Live, at Thought Catalog, my epically epic interview with Brazilian cultural historian Gunter Axt, in which we range widely over Brazil’s storied history and foundational myths—mash-ups of sacred and secular, high and low culture, European and African and indigenous elements.
As I note in my introduction, Axt, a university professor and public intellectual, is a bracingly original thinker about the Brazilian cultural psyche, yet is also
the sort of Big Thinker who accessorizes his blazer-and-blue jeans costume with an ’80s-ironic necktie studded with Swarovski crystals; who thrills to the sharp-elbowed debates inspired by his appearances on Brazilian TV and his columns for magazines such as Cult and Voto; who exults in conversational hyperlinking, segueing from masculinity and homophobia in Brazil to the role of Afro-Brazilian syncretic religions in the Brazilian cultural unconscious to the myth of Brazil as a post-racial heterotopia versus the racial realities of Brazilian society, with detours—pass the cachaça, will you?—down discursive byways leading to District 9, The Hurt Locker, and Avatar.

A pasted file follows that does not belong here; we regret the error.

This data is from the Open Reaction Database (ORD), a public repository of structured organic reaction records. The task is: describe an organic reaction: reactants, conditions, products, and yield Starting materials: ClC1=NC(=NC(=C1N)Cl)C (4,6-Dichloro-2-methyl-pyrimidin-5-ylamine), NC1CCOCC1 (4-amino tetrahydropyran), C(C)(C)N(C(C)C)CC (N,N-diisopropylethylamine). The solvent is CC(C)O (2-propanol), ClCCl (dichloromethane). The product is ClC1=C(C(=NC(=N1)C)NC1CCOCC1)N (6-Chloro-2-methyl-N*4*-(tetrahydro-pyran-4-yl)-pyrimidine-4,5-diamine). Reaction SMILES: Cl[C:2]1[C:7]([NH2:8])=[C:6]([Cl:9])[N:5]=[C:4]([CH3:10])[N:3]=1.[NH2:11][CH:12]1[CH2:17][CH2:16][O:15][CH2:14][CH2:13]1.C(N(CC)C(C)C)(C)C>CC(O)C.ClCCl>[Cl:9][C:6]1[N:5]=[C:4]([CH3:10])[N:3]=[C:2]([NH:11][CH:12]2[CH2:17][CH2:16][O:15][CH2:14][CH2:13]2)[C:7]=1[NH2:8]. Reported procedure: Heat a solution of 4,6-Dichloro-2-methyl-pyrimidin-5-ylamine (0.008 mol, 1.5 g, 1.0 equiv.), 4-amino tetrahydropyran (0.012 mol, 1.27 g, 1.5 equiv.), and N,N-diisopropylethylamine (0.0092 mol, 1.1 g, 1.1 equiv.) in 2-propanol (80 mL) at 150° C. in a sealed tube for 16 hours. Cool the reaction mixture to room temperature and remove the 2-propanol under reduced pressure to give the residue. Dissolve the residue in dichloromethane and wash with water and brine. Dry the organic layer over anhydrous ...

In a conversation whose runaway rocket-sled speed manages to make 3000-odd words feel like a blurblet, we touch on the Mexican philosopher José Vasconcelos Calderón’s unclassifiable book Raça Cósmica (The Cosmic Race) and its relevance to racial stratification within Brazilian society; the racial roots of the straight male obsession, in Brazil, with the female booty; “carnival as an escape valve for social pressure in rigidly hierarchical societies”; and American visions of Brazil as a paradise of polyracial perversity, epitomized by a Playboy video starring Arnold Schwarzenegger in Rio, groping mulattas during carnival.
Give your mind a bikini wax. Here.